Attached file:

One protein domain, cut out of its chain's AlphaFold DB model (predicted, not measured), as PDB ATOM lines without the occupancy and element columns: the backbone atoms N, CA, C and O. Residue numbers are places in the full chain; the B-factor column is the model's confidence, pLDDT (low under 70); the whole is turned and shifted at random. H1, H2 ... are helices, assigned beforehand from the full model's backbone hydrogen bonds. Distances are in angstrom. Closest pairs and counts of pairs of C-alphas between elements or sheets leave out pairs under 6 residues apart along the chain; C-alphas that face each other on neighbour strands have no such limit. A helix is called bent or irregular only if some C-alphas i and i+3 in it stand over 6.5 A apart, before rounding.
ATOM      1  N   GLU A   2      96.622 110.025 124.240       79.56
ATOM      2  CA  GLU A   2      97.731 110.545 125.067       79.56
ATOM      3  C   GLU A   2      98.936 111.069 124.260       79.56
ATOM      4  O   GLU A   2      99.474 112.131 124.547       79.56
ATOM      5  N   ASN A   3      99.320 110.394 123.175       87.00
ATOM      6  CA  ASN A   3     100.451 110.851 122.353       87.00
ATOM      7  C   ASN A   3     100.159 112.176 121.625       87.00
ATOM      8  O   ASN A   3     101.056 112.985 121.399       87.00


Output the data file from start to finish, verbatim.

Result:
One protein domain, cut out of its chain's AlphaFold DB model (predicted, not measured), as PDB ATOM lines without the occupancy and element columns: the backbone atoms N, CA, C and O. Residue numbers are places in the full chain; the B-factor column is the model's confidence, pLDDT (low under 70); the whole is turned and shifted at random. H1, H2 ... are helices, assigned beforehand from the full model's backbone hydrogen bonds. Distances are in angstrom. Closest pairs and counts of pairs of C-alphas between elements or sheets leave out pairs under 6 residues apart along the chain; C-alphas that face each other on neighbour strands have no such limit. A helix is called bent or irregular only if some C-alphas i and i+3 in it stand over 6.5 A apart, before rounding.
ATOM      1  N   GLU A   2      96.622 110.025 124.240       79.56
ATOM      2  CA  GLU A   2      97.731 110.545 125.067       79.56
ATOM      3  C   GLU A   2      98.936 111.069 124.260       79.56
ATOM      4  O   GLU A   2      99.474 112.131 124.547       79.56
ATOM      5  N   ASN A   3      99.320 110.394 123.175       87.00
ATOM      6  CA  ASN A   3     100.451 110.851 122.353       87.00
ATOM      7  C   ASN A   3     100.159 112.176 121.625       87.00
ATOM      8  O   ASN A   3     101.056 112.985 121.399       87.00